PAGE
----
Friday, August 22, 2008

Make an effective presentation

To make an effective presentation you need the '"E's" as Dale Carnegie announced all that time ago.
If you're not enthusiastic about presenting why should your audience be interested in what you have to say?
Are you eager to get your message across and educate or entertain? If not your audience will turn off immediately
Earned the right
When you have had enough experience or the story belongs to you, then you've earned the right to stand up and use your audience's time.
It's only when the 3 E's are present will you make an effective presentation.
At my breakfast club this morning John ( not his real name) stood up amled to the front and said
" I don't know why I'm doing this. I really don't want to and I haven't really prepared and i'm not feeling too good and ...and.... and."
WOW, what a start to him trying to promote his business. if you didn't know this man you would never have bought his services.
Ironically enough after he got going he told some great stories but that start...oh dear, oh dear oh dear!

Tuesday, August 19, 2008

When people like you...

...they'll do anything they can to help you.They even overlook your faults most of the time and find most things about you attractive.
When the opposite is true whatever someone does or says we can so easily find fault in someone we don't like.
Work hard at being a 'nice' person; it makes life so much easier!

Monday, August 11, 2008

Not working the room; a fresh perspective

I read this by Dennie from her blog Similar Circles...takes the pressure off sometimes

I found myself at a music festival this weekend. Literally. On Friday night, I stood on the edge of the grass behind the sea of lawn chairs and felt myself arrive – piece by piece. The sky had miraculously cleared and there were at least 4 constellations (of which I knew the names). The sun had blazed over Lake Huron an hour before and now here we all were, many hundreds of people, all sitting / standing /swaying and all strangers.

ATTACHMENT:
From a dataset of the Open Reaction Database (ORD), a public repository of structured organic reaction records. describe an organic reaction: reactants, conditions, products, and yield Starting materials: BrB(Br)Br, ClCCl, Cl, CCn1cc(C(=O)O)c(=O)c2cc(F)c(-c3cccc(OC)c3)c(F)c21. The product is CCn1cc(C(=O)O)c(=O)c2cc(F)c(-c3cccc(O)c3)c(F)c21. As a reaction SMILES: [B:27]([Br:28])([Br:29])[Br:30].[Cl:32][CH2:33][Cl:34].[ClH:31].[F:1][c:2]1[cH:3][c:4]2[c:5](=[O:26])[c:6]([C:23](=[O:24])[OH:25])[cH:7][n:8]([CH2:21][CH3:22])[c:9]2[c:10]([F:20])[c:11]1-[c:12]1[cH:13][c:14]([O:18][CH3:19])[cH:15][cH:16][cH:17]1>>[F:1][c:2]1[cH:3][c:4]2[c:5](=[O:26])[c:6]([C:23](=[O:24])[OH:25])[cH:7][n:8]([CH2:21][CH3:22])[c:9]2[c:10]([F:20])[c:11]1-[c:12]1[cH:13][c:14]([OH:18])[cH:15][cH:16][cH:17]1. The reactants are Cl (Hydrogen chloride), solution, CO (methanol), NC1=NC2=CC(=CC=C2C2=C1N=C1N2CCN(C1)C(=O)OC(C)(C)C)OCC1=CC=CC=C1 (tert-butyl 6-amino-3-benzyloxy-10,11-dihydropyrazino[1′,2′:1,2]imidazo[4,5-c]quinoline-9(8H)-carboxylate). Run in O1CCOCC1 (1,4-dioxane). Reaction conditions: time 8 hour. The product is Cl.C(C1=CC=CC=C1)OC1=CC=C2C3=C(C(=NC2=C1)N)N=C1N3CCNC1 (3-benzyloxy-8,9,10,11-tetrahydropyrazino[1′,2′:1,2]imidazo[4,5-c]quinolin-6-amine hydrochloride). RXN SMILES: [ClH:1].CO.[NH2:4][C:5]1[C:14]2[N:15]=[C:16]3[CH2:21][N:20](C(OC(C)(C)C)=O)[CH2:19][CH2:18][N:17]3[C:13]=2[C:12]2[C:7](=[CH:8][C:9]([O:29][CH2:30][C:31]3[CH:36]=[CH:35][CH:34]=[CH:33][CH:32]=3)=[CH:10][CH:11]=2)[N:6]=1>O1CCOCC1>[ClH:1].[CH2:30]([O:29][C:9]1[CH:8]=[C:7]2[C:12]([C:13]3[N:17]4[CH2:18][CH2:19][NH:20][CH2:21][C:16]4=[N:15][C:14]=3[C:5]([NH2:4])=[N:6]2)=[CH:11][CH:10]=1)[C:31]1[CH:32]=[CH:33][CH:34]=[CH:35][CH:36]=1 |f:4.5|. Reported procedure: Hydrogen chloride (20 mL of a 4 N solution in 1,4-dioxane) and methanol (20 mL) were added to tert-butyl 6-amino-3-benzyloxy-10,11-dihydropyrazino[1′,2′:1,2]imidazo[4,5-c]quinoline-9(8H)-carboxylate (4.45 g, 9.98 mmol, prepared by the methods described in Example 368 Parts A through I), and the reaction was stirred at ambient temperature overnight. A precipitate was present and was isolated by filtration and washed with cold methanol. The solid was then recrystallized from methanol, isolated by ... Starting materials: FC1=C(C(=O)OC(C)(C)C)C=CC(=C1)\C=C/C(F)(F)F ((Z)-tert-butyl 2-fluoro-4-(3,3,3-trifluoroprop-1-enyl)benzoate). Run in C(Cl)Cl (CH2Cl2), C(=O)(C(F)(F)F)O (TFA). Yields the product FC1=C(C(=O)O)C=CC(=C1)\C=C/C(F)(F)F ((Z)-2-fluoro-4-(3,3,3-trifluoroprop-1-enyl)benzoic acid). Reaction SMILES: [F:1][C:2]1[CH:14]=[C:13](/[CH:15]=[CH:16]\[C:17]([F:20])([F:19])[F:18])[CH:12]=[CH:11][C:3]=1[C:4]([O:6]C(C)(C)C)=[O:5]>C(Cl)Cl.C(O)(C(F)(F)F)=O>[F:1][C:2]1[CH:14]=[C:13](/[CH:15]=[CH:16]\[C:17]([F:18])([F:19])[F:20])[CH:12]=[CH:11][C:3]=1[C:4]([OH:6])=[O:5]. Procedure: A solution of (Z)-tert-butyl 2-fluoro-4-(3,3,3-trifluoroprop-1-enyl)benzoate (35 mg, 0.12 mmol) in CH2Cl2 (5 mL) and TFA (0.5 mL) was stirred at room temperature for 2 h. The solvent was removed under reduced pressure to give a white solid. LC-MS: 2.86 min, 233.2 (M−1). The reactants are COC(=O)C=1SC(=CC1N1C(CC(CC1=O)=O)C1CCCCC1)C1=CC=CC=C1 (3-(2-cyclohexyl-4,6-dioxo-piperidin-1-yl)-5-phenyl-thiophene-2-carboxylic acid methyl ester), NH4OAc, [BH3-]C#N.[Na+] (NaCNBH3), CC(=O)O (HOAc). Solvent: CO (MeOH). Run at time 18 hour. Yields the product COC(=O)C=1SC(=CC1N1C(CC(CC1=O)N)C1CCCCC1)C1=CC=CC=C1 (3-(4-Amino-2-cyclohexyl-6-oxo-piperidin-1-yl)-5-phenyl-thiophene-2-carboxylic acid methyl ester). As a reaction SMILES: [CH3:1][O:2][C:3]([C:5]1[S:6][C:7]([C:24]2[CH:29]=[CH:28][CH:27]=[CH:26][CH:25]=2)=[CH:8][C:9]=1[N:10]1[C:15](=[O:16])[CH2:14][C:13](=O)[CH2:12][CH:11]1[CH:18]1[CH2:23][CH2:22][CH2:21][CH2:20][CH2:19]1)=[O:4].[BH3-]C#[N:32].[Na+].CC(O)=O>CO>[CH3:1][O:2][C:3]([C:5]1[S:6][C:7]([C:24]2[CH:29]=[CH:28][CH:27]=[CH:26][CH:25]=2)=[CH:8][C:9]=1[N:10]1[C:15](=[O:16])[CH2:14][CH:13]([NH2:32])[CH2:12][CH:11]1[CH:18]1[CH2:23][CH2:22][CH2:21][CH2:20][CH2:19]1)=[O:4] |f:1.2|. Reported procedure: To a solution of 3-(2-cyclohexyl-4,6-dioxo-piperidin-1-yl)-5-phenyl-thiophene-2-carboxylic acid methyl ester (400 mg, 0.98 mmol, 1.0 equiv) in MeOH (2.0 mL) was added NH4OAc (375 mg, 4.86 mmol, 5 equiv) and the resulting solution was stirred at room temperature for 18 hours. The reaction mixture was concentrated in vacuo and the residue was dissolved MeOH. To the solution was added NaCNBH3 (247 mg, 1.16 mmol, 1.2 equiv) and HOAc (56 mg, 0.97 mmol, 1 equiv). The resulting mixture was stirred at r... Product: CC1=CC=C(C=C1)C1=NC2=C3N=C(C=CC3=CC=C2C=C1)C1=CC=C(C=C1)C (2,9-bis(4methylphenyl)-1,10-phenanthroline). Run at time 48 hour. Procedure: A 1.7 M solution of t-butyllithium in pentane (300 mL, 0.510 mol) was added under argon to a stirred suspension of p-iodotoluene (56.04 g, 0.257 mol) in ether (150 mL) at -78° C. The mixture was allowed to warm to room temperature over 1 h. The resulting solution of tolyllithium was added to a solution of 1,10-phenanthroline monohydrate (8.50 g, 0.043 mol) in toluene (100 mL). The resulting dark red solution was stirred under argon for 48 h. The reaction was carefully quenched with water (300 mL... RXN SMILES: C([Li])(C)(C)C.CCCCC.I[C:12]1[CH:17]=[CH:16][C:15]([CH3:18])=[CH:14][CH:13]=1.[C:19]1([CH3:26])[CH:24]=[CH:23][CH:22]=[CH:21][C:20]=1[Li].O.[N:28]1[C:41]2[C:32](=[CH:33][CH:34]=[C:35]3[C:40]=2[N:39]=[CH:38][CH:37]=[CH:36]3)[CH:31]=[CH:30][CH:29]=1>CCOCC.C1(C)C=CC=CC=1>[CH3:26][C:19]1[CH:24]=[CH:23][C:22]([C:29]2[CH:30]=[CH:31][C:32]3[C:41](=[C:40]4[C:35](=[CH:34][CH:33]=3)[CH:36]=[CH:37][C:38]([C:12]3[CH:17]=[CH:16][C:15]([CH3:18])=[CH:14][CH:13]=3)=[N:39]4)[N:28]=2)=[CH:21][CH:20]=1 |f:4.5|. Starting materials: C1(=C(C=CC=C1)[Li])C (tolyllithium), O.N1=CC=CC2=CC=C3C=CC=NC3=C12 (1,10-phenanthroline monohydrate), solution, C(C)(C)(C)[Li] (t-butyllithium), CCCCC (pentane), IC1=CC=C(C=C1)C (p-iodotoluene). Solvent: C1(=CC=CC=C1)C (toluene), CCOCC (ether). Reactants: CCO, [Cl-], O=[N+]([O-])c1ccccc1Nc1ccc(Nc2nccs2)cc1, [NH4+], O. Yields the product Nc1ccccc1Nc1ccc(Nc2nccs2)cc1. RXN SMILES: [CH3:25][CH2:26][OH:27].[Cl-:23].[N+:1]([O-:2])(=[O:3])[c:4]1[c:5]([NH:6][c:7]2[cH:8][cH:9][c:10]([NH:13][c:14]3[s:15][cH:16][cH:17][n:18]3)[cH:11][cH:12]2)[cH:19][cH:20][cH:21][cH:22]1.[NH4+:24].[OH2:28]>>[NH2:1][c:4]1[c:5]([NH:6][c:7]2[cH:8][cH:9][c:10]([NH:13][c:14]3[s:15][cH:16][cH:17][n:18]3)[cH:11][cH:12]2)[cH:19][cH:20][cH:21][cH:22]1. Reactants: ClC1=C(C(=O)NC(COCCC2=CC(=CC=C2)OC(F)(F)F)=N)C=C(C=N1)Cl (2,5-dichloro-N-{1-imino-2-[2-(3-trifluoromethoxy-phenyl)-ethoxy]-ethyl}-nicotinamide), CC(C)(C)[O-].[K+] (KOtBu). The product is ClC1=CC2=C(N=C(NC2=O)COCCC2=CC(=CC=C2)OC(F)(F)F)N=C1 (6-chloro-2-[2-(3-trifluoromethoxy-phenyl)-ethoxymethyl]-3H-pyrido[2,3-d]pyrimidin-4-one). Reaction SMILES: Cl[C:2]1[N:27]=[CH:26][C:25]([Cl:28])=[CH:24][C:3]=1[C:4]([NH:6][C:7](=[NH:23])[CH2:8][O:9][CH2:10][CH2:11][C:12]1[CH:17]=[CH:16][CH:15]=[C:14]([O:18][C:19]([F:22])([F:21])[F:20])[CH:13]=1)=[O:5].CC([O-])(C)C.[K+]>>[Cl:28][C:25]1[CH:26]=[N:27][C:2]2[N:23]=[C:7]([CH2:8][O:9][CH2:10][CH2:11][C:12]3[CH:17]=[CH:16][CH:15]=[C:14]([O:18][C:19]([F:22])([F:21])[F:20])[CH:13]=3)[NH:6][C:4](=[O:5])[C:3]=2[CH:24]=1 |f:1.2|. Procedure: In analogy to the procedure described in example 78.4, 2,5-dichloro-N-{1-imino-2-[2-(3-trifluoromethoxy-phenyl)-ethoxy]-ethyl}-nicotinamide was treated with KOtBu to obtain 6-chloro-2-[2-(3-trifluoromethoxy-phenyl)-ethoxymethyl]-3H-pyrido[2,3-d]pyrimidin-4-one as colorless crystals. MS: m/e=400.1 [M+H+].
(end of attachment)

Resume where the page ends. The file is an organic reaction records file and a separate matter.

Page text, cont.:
It was a relief to not be “on” - to be anonymous – to be part of a crowd with no agenda but to be there.

Which completely freed me to do what I love best.

Meet people.

What? you might think, Isn't that the opposite of the anonymity and the purpose of getting away from it all?

I think that's the biggest mistake we make when we talk about “Networking”. It is not a task to be undertaken or a challenge to be overcome. It doesn't have to involve your game face or your most polished presentation.

Here we all were at a large gathering for a common purpose. No one asked me what I do for a living. No one was seeking anything. Heck, folks didn't even ask my name unless the conversation was going really well.

We all wandered about this lovely park (could've easily been a big hotel ballroom) and nodded to each other, made comments about a book tucked under an arm, the source of a sandwich, a compliment... a commentary on the musicians... found an old acquaintance. Some conversations evolved. Some will stretch on and off through the event. Some were simply polite.

It is ok to say 'hi' to folks. It is ok that some conversations go nowhere. It is ok to just be in the room and not 'work it'. Often the room works itself :-)

Sunday, August 10, 2008

Reflections from a US Conference

I recently returned from a big big Convention in New York.
New york, for me , is the most exciting and busiest place in the world. If you don't like noise, people, traffic,big buildings and a fast pace of life...don't go.
The convention itself was okay, good but not in my view great. I had been wanting to go for 8 years so the anticipation was high. Like everything in life if your expectations aren't met it becomes a little of a disappointment. I found too much sizzle and not enough substance. Funnily enough the books I bought at the exhibition taught me lots of new stuff!
I consider myself a good networker meaning I spend more time asking questions about others, listening carefully and being genuinely interested.i nticed a trnd which showed after I had asked them questions not many seemed interested in me and what I did. When I asked my fellow 'Brits' about this they told me the same.
Perhaps the US business community need some help with my netwrking skills?!

Friday, August 01, 2008

I met Jeremy Thorn just surfing the net

I found Jeremy Thorn writng on an online magazine called Fresh Business Thinking

He wrote a great article entitled Ten Top Tips For Persuading Others

here they are

We all need to be persuasive to get our points of view across effectively. But are there any ‘golden rules’? Here are ten, well proven. We probably knew them already – but do we always apply them?